Seen recently on HGTV’s Design Star “Behind the Scenes” blog:

From Guest
I’m an interior designer and a huge HGTV fan. I agree with other posts regarding giving the designers more time to complete designs – I think we would see much better results. I also think that the designers should be given more assistants.

From Guest Blogger James Bolosh, Vice-President of Event Programming
Wouldn’t be much fun to watch then, would it? Also, in real life interior design -not in a competition setting – takes months and months to complete a room. If we followed your “model” of doing the show it would never get produced.

Commenter “Dori” responded to Bolosh’s “Bolsh**t” by saying,

Correct me if I’m wrong, but isn’t this the type of show hosted by each of our judges?

Too true!  I would like to go one step further by saying that if you really think viewers prefer crap to real excellence, how do you explain the phenomenal success of:

Top Chef–This season, they’re sporting a Michelin Star-rated chef and two James Beard award nominations among their cast.  Chefs competing in the finale may not need months to prepare their dishes, but they are given the opportunity to get some much-needed R&R before taking on their final challenge.


Top Chef Masters–This particular season of Top Chef deserves to be singled out for its amazing superstar cast and its surprising lack of drama of the backstabbing variety.  Out of the 24 world-renowned chefs who participated in the contest, only one acted like a jerk.  The rest of the cast supported and revered each other so much, they made me fall in love with a favorite show all over again.  I’m not saying anyone on this season of Design Star has acted like a jerk, I’m just pointing out that we viewers can appreciate and recognize drama that doesn’t revolve around mediocrity of character or mediocrity of skill.  According to the Hollywood Reporter, “‘Masters’ was the highest-rated series premiere for a Wednesday at 10 p.m. show (in cable channel Bravo’s) history,” so that speaks to its popularity with viewers.

Project Runway–This standout allows their final fashion designer contestants to go home and spend a few months creating their collections.  Could you not do the same thing with Design Star?  Simply create a challenge for the two last finalists to work on over the course of a few months within a predetermined budget in their hometowns?  Rather than having the cameras rolling 24/7, couldn’t you just check in periodically like they do on Project Runway?  Then bring the cameras back to shoot all the action of the last three days and judge the designers’ “masterpieces.”  How cool would that be?  Geez, even Top Design gave their final two something like a week to complete their final projects.  Appoint a chaperone to guard the houses and monitor who does what, if you’re so hell-bent on mistrusting your prospective Stars.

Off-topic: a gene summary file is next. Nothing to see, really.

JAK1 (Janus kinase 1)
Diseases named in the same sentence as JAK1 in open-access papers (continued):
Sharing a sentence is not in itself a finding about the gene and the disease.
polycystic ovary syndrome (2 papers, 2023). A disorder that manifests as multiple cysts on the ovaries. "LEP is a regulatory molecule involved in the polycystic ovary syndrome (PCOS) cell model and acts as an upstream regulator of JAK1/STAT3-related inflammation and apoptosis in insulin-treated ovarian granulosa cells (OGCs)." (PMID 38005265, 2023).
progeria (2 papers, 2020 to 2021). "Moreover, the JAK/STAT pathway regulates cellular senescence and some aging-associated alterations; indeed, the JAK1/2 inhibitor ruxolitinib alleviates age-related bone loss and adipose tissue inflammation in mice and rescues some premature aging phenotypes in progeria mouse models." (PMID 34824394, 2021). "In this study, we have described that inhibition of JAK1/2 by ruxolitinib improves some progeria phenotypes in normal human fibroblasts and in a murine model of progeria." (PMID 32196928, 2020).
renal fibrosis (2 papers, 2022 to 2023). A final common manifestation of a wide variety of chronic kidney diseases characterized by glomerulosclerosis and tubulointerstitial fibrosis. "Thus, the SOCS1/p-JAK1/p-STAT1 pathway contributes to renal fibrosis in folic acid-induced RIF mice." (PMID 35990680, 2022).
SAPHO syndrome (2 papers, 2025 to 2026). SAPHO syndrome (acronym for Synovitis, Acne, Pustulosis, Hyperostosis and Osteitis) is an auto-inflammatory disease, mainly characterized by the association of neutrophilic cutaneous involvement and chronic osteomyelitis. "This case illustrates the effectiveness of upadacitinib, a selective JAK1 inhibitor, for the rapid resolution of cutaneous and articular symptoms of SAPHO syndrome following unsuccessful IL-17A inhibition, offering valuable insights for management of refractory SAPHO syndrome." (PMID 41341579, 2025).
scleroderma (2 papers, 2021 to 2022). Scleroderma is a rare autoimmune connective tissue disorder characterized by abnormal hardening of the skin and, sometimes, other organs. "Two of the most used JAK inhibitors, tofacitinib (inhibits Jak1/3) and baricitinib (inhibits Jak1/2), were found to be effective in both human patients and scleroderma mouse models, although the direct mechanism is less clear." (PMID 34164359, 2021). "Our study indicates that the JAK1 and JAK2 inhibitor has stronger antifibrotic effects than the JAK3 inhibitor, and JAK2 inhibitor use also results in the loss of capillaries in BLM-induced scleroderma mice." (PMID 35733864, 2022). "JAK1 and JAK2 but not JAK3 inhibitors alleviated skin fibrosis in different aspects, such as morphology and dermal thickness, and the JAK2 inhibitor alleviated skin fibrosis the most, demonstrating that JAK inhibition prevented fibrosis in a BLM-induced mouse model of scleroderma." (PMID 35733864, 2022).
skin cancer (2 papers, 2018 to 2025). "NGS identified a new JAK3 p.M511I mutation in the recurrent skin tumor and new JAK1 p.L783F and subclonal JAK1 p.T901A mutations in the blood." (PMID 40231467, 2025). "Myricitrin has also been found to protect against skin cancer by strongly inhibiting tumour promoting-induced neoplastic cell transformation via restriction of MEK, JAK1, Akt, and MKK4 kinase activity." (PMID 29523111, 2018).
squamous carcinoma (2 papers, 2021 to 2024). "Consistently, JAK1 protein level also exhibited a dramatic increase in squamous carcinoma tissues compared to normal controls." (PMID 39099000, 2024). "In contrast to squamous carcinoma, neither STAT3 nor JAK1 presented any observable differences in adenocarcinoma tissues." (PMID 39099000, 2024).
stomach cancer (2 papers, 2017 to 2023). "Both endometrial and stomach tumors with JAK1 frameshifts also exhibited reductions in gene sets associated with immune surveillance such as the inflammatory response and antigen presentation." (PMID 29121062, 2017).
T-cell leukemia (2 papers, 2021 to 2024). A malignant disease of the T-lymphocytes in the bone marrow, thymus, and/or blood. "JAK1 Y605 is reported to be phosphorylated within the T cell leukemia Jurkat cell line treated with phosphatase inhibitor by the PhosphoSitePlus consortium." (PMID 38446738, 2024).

The Olympics–Even people who would otherwise never watch competitive sports were riveted by swimmer Michael Phelps last summer.  After all of the gold medals were awarded, Michael became our media darling.  If that was “boring,” I guess America just eats up boring.

Big Break–Golf fanatics are crazy about this show (and I happen to be hooked myself, via my golf-nut hubby), because it’s a showcase of skill and talent.

The point I’m trying to make is that you can take the high road or the low road to ratings–it’s completely your choice.  But if you want the “buzz” factor that these ratings darlings above seem to have, your best bet is the high road.  A lot of people do like to watch stupid crap on TV, I’ll grant you that.  But they become obsessed when the competition is inspiring, innovative, wish-I-could-freakin’-do-that kind of programming.

My two cents.